On Non-Autistic People Speaking for the Autism Community

Close-up on a microphone in front of a blurred out crowd.
I'm so glad you want to help spread autism acceptance. The best way you can help us is, as much as possible, to raise up our voices.

Disclaimer: these are just a few of my thoughts at this time. Others will feel differently.

The challenge of speaking for another

If you want to raise up the voices of the autism community, that’s great! Be our ally!

You’re probably already advocating for your child’s needs, educating those around you, and I thank you for that.

I hope that our allies will always listen to our voices and try to understand our experiences.

Our situation is similar to trying to speak about any culture you aren’t a part of. For example, I have several Indigenous American friends and have spent some time with the Oglala Lakota Tribe in South Dakota, but I did not grow up there, and though I highly respect them, and feel that I can articulate some of their viewpoints, I can’t truly speak from their point of view. I am an outsider looking in and I don’t look at the world through their eyes.

Our situation is similar to trying to speak about any culture you aren’t a part of.

But my goal is not to become one of them, nor to adopt their culture, nor be absorbed into their world. That would dishonor my own culture and myself. My goal is to listen with openness and humility, trying to understand as much as I can, and then to look with new eyes to see them again for the first time, over and over.

I hope that our allies will honor us in the same way. Not by trying to speak for us, but by raising up our voices and helping distribute our stories, spreading autism acceptance to others.

Ways to help

You can do this by reading our blogs and our books, and sending them to your friends when they ask about autism. There are a bunch of good ones on my resources page here.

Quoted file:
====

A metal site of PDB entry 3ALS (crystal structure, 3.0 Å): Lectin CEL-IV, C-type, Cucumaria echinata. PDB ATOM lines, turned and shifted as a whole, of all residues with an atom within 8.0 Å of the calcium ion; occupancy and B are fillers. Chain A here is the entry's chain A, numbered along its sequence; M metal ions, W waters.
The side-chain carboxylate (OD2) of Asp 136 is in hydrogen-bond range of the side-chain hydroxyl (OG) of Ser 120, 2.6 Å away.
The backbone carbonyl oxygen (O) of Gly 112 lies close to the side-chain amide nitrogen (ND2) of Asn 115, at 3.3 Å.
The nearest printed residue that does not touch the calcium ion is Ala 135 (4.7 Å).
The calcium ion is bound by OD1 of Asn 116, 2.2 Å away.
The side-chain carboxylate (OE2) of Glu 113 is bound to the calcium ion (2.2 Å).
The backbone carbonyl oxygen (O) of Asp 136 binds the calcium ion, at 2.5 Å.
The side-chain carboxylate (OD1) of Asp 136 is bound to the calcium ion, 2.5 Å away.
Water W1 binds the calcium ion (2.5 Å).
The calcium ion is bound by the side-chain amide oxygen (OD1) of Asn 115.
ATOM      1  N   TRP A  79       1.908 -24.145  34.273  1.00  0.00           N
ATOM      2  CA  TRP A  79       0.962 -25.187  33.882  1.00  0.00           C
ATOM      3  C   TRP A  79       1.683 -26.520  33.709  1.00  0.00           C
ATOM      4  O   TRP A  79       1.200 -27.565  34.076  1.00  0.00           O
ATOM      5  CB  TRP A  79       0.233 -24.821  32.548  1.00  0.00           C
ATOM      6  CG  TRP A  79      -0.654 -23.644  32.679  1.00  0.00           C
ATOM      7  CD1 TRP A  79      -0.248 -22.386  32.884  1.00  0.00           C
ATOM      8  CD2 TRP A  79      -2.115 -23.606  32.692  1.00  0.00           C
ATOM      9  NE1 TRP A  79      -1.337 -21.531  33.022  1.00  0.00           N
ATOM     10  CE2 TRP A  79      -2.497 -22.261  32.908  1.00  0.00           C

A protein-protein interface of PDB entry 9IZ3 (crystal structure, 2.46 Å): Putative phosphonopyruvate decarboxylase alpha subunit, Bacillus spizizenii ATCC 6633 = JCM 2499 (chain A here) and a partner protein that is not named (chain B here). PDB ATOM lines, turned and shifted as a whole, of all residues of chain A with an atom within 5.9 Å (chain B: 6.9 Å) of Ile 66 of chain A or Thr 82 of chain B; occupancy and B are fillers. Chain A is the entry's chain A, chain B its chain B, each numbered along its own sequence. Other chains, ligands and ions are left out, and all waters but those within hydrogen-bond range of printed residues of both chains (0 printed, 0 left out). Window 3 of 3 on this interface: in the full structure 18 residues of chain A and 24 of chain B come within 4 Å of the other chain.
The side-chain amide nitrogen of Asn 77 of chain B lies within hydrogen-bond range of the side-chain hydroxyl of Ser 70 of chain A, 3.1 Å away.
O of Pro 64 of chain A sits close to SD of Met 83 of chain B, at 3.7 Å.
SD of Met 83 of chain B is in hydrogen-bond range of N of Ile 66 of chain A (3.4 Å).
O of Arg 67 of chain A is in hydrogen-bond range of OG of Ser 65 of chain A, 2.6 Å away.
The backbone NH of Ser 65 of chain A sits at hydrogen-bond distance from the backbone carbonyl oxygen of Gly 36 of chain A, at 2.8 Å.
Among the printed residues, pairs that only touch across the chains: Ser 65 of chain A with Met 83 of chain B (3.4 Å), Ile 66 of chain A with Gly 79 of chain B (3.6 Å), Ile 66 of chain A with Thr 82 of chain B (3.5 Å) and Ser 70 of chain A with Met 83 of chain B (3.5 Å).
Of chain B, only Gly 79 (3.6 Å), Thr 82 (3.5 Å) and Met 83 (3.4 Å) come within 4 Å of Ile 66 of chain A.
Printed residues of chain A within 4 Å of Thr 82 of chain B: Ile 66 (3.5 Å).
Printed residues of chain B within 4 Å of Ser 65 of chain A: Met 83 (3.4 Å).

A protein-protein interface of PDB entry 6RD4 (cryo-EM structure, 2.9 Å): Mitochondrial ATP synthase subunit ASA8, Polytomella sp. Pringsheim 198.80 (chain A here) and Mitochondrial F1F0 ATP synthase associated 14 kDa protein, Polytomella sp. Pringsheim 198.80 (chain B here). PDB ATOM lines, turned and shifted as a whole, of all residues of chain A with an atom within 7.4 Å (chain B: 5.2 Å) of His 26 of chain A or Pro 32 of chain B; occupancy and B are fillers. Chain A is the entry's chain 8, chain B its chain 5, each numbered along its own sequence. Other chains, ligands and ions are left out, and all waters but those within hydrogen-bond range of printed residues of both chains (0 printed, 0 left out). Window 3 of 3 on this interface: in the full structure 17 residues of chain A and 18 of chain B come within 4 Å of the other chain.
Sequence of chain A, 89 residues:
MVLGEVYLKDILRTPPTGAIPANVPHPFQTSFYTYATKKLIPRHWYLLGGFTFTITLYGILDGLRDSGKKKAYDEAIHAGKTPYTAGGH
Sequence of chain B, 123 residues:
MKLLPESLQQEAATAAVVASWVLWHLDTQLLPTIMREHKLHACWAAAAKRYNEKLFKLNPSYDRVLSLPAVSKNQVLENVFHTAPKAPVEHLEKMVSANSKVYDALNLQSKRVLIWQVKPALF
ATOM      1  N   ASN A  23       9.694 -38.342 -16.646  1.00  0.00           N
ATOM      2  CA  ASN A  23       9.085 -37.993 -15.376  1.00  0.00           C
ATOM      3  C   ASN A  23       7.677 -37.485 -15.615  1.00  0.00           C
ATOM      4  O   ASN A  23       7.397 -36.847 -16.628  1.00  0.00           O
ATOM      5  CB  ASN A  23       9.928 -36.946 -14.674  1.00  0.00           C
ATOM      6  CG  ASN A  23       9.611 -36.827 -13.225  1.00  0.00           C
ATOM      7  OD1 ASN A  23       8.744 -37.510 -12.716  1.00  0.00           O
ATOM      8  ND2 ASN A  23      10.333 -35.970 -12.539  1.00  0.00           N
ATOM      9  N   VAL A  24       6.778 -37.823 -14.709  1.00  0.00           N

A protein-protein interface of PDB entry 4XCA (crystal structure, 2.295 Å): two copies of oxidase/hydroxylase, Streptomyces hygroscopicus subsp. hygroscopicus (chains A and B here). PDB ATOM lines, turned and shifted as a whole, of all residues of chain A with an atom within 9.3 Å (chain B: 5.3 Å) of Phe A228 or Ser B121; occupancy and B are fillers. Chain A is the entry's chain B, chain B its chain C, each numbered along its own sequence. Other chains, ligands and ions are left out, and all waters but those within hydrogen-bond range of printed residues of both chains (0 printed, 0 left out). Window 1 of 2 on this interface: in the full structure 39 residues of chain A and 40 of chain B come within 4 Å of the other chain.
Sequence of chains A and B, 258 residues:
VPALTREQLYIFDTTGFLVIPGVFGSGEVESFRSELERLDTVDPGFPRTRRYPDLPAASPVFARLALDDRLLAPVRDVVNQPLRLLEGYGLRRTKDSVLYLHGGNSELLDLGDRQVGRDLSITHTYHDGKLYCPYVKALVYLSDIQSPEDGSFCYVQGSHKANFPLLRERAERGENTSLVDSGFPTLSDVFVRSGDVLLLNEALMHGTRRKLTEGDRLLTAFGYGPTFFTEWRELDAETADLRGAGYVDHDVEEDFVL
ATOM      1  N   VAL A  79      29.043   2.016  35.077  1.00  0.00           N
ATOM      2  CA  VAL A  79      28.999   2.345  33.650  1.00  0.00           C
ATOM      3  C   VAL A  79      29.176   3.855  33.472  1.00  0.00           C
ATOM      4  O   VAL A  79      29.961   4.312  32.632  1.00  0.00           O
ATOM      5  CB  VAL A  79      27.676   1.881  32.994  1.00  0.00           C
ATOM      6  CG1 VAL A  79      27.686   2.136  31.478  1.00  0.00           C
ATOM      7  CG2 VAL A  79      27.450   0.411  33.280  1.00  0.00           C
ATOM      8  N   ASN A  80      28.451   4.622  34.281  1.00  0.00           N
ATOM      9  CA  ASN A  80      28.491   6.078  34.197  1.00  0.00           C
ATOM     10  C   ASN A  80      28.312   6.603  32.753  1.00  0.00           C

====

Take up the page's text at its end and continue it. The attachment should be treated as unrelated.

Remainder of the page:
You can do with strangers in public places when they ask or comment about your child’s challenging public behaviors, by describing briefly, but accurately, what your child is going through, instead of just apologizing and leaving, leaving them to stew in their own judgmental thoughts.

You can do this by talking to us whenever you get a chance, and asking us questions when we seem open to them.

You can do this by hiring autistic individuals, and advocating to management that promotions and rewards not be overlooked simply because we may have different social skills, if we are qualified to do the work.

When in a mixed group, let the autistic people answer the questions on autism, and encourage others to take them at their word.

How else can you do this?

I will keep doing this until we gain mainstream social acceptance.

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Heather Cook

Hi, I’m Heather. I’m an Autistic writer, advocate, and life coach, and I'm building a life I love. I help other Autistics to build their own autism-positive life. I love reading, jigsaw puzzles, just about every -ology, and Star Trek!

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